I soon find that time isn’t really a factor on New Life. Unlike other social media platforms, which promote their ‘instant’ and ‘live’ capabilities, there’s no way of knowing when content was posted on New Life. All uploads have the same opportunity to be viewed and voted on by everyone, so your selfie can go viral, even if it was posted months ago. This level of visibility for all users is an important feature, according to Newman.
“Mood board culture started on Tumblr and lots of subcultures were born from it,” he says. “Our model is similar, but it will reward creators economically.”
This is another of New Life’s USPs. Users who accumulate Network Power also earn New Coin, New Life’s cryptocurrency. New Coin is still in its development stage, but is intended to work in a similar way to Bitcoin, with the potential to be exchanged for actual cash. For now, though, this is all theory as New Life’s ‘economic model’ hasn’t yet launched for all users. However Newman does believe that New Coin will have a huge impact on those who use the app.
“Most people don’t realise how much they contribute in terms of data or content. There’s a lot of money being made from us, but we don’t see it,” he says. “You just scroll your timeline and tap here and there, you don’t realise that you contribute to a giant pile of wealth.”
A social media site that pays content creators sounds somewhat too good to be true, especially when considering the difficulty of tracking down copyright on image-sharing platforms, so I’m curious to know where New Life is receiving investment from. No information is published about this online, but when I ask Newman, he proudly tells me that New Life has not received funding from venture capitalists. (Newman is currently based in France, while a team of New Life software engineers works from Prague.)
“We refused equity funding from big venture capital firms because it conflicted with what we wanted to achieve,” he says. “No investor is willing to buy shares in our company without asking for some kind of control of the company. That’s completely normal but we want the community to have all the control. We have received some support from people, our friends, who are part of the community. They have donated up to $10,000 dollars, which covers our rent and food whilst we work 15 hours a day.”
After a few more days on New Life, I realise that I’m a lot less mindful about the kind of images I upload, compared to Instagram. I post pretty much anything I've enjoyed seeing: a helium balloon floating by the air conditioning units at work; a photo my boyfriend takes of me in the park. Of course, there’s nothing stopping me from doing this on Instagram, other than the very public shame of receiving less than 12 likes. Racking up New Power offers an ego boost similar to Instagram likes or retweets – it’s still people enjoying your content, after all – but it feels like a different kind of hit to the photo sharing app, which has been found to foster low self esteem and body image issues among young people.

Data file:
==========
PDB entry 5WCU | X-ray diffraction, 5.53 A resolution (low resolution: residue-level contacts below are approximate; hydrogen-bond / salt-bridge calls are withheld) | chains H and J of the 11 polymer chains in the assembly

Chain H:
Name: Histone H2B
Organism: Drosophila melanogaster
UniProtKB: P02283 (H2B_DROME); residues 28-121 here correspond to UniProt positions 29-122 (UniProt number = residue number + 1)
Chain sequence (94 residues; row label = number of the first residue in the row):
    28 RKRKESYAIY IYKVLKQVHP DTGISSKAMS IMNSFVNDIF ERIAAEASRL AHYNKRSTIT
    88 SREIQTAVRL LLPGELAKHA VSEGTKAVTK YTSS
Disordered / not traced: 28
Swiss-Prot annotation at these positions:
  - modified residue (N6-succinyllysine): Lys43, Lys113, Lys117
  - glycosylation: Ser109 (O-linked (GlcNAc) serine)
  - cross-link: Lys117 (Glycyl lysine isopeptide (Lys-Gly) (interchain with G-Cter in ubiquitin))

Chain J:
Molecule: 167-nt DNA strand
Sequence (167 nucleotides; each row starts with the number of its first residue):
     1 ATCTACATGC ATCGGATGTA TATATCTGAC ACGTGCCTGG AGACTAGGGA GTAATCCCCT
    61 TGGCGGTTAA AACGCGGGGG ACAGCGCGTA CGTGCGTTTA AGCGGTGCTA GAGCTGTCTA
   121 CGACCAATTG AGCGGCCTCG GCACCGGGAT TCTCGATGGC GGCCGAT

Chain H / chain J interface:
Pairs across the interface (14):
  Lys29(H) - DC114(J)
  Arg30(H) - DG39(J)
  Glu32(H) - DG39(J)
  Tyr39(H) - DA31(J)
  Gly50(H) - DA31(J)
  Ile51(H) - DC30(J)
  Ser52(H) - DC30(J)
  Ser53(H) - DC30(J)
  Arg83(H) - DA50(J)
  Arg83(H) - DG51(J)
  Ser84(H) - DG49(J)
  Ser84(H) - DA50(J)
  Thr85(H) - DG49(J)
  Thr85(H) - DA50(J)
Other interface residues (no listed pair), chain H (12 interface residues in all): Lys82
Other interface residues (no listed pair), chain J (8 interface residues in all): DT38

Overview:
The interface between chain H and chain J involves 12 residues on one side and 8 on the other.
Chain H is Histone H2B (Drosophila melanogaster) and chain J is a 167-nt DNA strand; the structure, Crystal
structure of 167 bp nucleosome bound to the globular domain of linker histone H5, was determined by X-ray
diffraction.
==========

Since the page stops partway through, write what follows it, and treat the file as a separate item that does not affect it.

Is the mental health of users something Newman took into consideration when developing New Life? “For us, it’s about what you create, not about you. This is something that people have to unlearn,” he says. “We’ve tried to do everything in a way that people won’t take anything personally and see it more as a video game where you earn points. We’ve made it look more like a video game, but at the end you can get real positive outcomes if you ‘play’ well.”
At the end of my week on New Life, I rank 56th on the global scale with 262.8K New Power. Although I’m quite clearly still not famous, it’s a huge achievement considering I have a job and sadly can’t spend all day looking at social media.
For Newman, New Life.AI is only set to grow in the coming months. “We’re constantly learning from users and from data,” he says. “Everything will come together at the end of this year or the beginning of next year.”